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dc.contributor.authorMike, Mainland 19:33:36 (GMT) 19:33:36 (GMT)
dc.description.abstractThe purpose of this phenomenological inquiry was to explore the meaning-making and cultivation of Kung Fu within a martial arts club. The inquiry focused specifically on the teachings of Grandmaster Qing Fu Pan, and how these teachings are cultivated and embodied by his students on their path toward transformation of being. Phenomenology was used as both a philosophical orientation and methodology, and Taoist teachings were integrated throughout to add a layer of interpretive understanding. In this dissertation, an Interpretative Phenomenological Analysis was used to guide data collection and analysis, involving an abductive process through which analysis of semi-structured interviews and field observations informed the meaning construction process. Participants included Grandmaster Pan and his students. Two core essences describe the depth of the path of the Iron and Silk martial arts of Grandmaster Pan. The first essence—Layers of Knowing: Metaphors for Cultivating and Embodying Iron and Silk—speaks to the cultivation of Iron and Silk as the student engages in the practice of Chinese martial arts training. Within this essence, participants describe their understanding of the Fluid Movement Between Iron and Silk in both martial arts in life, while emphasizing the importance of situating or Embedding Meaning in a Science of Self-Defence. Understanding Iron and Silk as Cultivating a Path of Transformation presents a series of metaphors that describes the path of practice and “Change to in your Body”: Embodying The Way of the Iron and Silk speaks to the internalization of this martial arts practice as Grandmaster Pan uses his own embodied knowledge to strategically cultivate the potential of his students. The second essence—Relationship Cultivates Kung Fu, Kung Fu Cultivates Relationship—describes the importance of relationship in cultivating Iron and Silk. The depth of Grandmaster Pan’s roots in the martial arts added a rich narrative of lineage, history, and uses of the practices that was central to the training, making it significantly different from other forms of sport and exercise. The essence begins with an exploration of Cultivating a Kung Fu Lineage and the importance of participants’ experiences of their Relationship to a Sifu. Then, Finding a Home: Continuation of Relationship in Physical and Social Space describes the intersubjective space created by Grandmaster Pan and his students. The intimacy of relationship within the club is explored further in “Doing business is easy, having a relationship is hard”: Relationships of Iron and Silk, which describes the respect, cooperation, and humility that manifested in relationships among students and created a united family of practitioners. Consequently, Openness of Learning in the Cultivation of Iron & Silk describes the importance of engaging with openess when immersed in the martial arts. As Taoism focuses on the relationship between individual and the universal, and phenomenology focuses on attempts to make sense of experience and subjective consciousness within an intersubjective world, this study evolved into an exploration of the relationship between intersubjective human experience and the movement toward living in alignment with the totality of universal reality as martial arts practices become abjectively embodied. The martial arts are presented as a cultivated-embodied-relational and intersubjective practice as the martial artist engages in the cauldron in approximation of the universal Tao. A conversation about embodiment, and specifically abjective embodiment, weaves together the interplay between the interdependent essences of cultivation, transformation, and relationship. The discussion is furthered as intersubjectivity and the Taoist concept of Te—moral power or virtue of a person who follows a correct course of conduct, connecting the individual with the cosmos—highlight interdependence on the path of transformation through the embodied practice of cultivating Iron and Silk Kung Fu. Theoretical contributions of this study arise through the engagement of phenomenology and Taoism to develop a holistic understanding of the practice of the traditional martial art of Iron and Silk Kung Fu. As leisure studies expands and grows in its diversity and depth of cultural exploration, it will be essential to develop an broader theoretical and philosophical approach to understanding experience. Insights and reflections presented in this dissertation can be practically applied in three key ways. First, challenging notions of transactional exchange in understanding interpersonal connections, and presenting a relational understanding of intersubjective interaction. Second, the holistic understanding of leadership presented here might inform future generations of teachers and coaches in sport, training, education, and personal development. Third, this dissertation provides on fusion of phenomenology and Taoism that might guide future leisure studies scholars.en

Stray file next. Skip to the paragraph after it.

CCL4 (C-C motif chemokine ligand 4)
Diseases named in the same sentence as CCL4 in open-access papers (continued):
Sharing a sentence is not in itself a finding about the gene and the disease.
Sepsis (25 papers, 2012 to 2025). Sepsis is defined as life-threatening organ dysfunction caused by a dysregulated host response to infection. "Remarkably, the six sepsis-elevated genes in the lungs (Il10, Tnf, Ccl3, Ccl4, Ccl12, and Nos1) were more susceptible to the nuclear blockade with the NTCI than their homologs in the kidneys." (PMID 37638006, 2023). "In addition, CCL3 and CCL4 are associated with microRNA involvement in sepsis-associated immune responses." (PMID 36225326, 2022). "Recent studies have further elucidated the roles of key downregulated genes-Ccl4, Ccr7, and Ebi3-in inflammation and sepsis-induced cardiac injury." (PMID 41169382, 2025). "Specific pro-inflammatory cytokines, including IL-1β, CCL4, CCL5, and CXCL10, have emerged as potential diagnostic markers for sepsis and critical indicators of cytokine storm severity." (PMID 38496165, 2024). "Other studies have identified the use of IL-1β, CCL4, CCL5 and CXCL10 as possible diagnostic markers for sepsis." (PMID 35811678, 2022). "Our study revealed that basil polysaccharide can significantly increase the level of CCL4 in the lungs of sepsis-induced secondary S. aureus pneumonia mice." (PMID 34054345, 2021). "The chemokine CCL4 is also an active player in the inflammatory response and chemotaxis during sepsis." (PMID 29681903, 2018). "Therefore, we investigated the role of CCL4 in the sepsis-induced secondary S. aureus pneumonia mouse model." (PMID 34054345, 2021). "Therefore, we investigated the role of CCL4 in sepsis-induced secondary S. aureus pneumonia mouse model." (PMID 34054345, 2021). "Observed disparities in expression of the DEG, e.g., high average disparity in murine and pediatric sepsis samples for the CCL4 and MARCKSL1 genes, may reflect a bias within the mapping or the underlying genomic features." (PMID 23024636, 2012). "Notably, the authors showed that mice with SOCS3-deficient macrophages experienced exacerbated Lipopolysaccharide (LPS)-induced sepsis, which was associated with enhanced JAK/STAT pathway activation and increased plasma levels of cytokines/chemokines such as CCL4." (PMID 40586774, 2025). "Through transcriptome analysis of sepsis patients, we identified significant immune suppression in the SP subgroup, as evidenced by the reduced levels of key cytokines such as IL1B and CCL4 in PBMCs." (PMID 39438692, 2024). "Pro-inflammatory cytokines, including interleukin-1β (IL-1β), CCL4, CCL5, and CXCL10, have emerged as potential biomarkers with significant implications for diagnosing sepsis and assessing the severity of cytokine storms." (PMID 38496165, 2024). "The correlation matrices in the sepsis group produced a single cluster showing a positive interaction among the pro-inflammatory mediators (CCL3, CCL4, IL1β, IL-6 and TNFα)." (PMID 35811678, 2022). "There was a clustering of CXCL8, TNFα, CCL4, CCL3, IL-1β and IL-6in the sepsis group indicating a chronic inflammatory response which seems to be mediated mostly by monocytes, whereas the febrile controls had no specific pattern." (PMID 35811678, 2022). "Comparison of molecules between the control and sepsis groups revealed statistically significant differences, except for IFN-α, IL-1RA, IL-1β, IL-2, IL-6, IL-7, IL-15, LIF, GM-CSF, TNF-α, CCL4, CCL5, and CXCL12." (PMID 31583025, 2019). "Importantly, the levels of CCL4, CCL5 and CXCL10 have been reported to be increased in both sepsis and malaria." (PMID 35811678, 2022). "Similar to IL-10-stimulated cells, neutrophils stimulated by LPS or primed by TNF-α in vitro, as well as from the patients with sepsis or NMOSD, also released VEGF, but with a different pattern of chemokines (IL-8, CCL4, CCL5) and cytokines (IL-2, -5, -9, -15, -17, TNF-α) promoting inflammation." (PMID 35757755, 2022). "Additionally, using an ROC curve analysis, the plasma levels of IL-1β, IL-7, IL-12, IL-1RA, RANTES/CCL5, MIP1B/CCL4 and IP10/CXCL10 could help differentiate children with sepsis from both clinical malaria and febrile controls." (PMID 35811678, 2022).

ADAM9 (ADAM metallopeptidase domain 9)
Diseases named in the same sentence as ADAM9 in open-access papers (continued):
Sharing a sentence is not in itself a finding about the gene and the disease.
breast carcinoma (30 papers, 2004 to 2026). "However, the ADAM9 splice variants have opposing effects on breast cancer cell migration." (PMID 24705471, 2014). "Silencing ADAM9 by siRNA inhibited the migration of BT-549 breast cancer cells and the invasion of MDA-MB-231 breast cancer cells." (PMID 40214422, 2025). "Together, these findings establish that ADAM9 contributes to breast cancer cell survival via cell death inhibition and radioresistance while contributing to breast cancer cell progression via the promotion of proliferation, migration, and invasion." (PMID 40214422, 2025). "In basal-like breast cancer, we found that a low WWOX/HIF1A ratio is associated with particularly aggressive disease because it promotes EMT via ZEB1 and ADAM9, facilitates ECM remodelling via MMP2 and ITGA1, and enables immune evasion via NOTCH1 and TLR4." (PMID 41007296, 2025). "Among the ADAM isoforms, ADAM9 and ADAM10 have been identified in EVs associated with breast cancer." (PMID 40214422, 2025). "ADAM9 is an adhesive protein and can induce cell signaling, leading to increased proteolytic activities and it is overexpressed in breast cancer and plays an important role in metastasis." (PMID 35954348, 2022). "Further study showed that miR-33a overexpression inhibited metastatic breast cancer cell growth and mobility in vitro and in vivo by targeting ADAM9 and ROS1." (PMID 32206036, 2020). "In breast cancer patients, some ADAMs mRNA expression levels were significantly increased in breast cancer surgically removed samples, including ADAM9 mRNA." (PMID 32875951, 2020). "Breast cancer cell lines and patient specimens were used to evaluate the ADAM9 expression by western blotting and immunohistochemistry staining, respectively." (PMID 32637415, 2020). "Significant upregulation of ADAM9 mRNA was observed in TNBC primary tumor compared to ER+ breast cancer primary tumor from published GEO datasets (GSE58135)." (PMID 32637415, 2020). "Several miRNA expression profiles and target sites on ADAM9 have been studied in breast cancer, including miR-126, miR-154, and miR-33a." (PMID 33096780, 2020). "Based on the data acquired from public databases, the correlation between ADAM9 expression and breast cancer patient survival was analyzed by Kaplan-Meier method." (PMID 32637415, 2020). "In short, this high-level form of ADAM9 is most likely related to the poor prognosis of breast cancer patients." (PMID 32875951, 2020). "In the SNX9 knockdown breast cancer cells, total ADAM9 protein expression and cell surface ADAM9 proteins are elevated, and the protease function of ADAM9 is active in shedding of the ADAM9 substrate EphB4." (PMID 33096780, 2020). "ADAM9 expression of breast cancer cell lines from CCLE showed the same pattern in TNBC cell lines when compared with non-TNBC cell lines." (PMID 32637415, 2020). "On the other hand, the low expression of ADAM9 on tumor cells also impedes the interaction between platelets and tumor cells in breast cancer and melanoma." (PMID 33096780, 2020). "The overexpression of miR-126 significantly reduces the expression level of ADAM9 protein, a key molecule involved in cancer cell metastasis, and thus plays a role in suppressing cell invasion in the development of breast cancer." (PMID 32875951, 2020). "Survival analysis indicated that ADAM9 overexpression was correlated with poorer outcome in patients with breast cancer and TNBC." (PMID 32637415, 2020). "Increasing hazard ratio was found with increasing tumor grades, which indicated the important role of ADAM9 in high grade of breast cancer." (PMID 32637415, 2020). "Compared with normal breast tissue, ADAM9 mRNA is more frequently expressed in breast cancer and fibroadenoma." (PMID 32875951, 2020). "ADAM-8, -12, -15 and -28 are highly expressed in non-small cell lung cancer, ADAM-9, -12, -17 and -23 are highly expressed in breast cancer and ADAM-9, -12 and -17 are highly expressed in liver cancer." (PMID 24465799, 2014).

dc.publisherUniversity of Waterlooen
dc.subjectMartial Artsen
dc.subjectKung Fuen
dc.titleKung Fu is Inside the Body: A Phenomenological Inquiry into Cultivating Martial Art Practicesen
dc.typeDoctoral Thesisen
dc.pendingfalse and Leisure Studiesen and Leisure Studiesen of Waterlooen
uws-etd.degreeDoctor of Philosophyen
uws.contributor.advisorSmale, Bryan
uws.contributor.affiliation1Faculty of Applied Health Sciencesen

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